The increased use of tablets and decline of print sales show that more and more people are reading digital versions of books. This allows the book industry an exciting new opportunity to create digitally enhanced versions of texts which can be educational and entertaining. However, for most publishers and in most cases, enhanced ebooks – with added features like video, audio, interactivity and more – haven’t really taken off and many have already claimed that enhanced ebooks are already dead.
But with the amount of recent successful enhanced ebooks, apps and games, there is clearly a call for something more than the current version of an ebook. Kate Pullinger thinks ebooks are “not a very good copy” of print books: a “transitional technology” that will be “more webby” in future. And with organisations springing up like The Book App Alliance (a new association that seeks to educate parents and teachers about how to find and use quality digital book apps) helping to strengthen the quality of book apps and also promote the best of them, it seems that enhanced ebooks are far from dying.
In 2009, Dan Franklin, digital publisher at Random House, produced The Death of Bunny Munro which was one of the first literary apps that featured videos of its author, Nick Cave, reading the novel. “Saying the enhanced ebook was dead was a little like saying that a child would never learn to walk because when it started to walk it fell over a few times,” Franklin says. The Death of Bunny Munro is an example of an app that works, basically an integrated ebook and audio book but it works, the text is not interrupted but it gives you something more. The Jack Kerouac On The Road app is another great example, the app offers the same kind of illuminations that melville house add to their print books but all the information is contained in a beautifully designed app.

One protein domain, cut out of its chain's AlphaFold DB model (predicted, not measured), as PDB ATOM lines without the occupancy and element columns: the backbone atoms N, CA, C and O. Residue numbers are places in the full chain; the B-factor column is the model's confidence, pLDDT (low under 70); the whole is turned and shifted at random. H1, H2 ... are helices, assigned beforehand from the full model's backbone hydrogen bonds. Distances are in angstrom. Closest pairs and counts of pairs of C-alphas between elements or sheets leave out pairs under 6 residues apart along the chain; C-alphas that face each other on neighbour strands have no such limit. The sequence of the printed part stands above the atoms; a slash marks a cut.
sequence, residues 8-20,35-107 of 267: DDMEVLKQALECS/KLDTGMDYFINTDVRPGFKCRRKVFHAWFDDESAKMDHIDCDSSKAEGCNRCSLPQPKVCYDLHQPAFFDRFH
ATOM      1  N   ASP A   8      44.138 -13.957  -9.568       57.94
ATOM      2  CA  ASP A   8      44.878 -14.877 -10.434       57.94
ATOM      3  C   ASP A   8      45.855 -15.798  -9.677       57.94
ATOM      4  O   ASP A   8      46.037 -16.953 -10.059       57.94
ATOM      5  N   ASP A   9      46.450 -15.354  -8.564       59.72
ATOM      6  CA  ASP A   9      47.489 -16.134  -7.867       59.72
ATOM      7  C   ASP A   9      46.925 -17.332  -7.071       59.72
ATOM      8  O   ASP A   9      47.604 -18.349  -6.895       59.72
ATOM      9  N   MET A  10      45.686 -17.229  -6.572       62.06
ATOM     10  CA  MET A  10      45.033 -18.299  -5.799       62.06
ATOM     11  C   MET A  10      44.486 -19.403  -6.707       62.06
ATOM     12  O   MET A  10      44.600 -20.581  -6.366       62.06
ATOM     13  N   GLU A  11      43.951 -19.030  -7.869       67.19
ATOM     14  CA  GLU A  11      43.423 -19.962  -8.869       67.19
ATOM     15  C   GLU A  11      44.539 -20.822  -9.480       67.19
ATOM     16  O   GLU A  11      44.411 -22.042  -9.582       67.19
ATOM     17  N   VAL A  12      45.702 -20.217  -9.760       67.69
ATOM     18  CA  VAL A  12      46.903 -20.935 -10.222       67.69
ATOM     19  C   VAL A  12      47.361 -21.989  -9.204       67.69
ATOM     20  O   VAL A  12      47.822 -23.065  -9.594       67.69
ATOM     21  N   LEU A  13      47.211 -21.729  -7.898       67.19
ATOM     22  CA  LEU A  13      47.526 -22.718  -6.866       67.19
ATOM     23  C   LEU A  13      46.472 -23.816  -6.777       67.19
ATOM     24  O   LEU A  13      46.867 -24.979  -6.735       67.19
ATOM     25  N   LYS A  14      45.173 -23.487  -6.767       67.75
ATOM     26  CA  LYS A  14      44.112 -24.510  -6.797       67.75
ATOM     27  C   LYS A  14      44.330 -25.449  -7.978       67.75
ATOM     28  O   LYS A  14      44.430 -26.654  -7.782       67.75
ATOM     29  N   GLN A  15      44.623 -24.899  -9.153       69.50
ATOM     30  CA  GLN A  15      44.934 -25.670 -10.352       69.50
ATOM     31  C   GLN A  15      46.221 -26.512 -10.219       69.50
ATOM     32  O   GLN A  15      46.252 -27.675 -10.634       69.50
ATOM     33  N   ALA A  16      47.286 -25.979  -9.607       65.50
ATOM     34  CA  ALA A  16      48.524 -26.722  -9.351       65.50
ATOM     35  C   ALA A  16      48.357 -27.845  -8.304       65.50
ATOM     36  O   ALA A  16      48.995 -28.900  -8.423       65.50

“There are some things have been done that readers don’t want or need,” thinks Henry Volans, head of digital publishing at Faber, “but probably some of that is necessary for people to experiment.” He says it is “when something is too much a hybrid that people get confused”. He uses the example of the failed enhanced version of John Buchan’s popular detective novel The 39 Steps. Having played this app I found that it turned a short, exciting novel into a mundane series of useless tasks that added nothing to the storyline but left me feeling bored. They failed to capture the excitement behind the original text and rather than adding to the story, they made it confusing and slow. However, Faber have also produced one of the best literary apps I have seen to date of T.S Eliot’s The Wasteland. The Wasteland app has been an outstanding success and it is clear why, the app provides annotated text, original manuscripts, audio recordings of Eliot and others reading the poem, performances and more. The enhanced ebook is far from dying, there are many exciting things to come but publishers need to understand what readers want from their text and produce exciting products that reflect this.
You can see the Guardian review for the The Wasteland app below: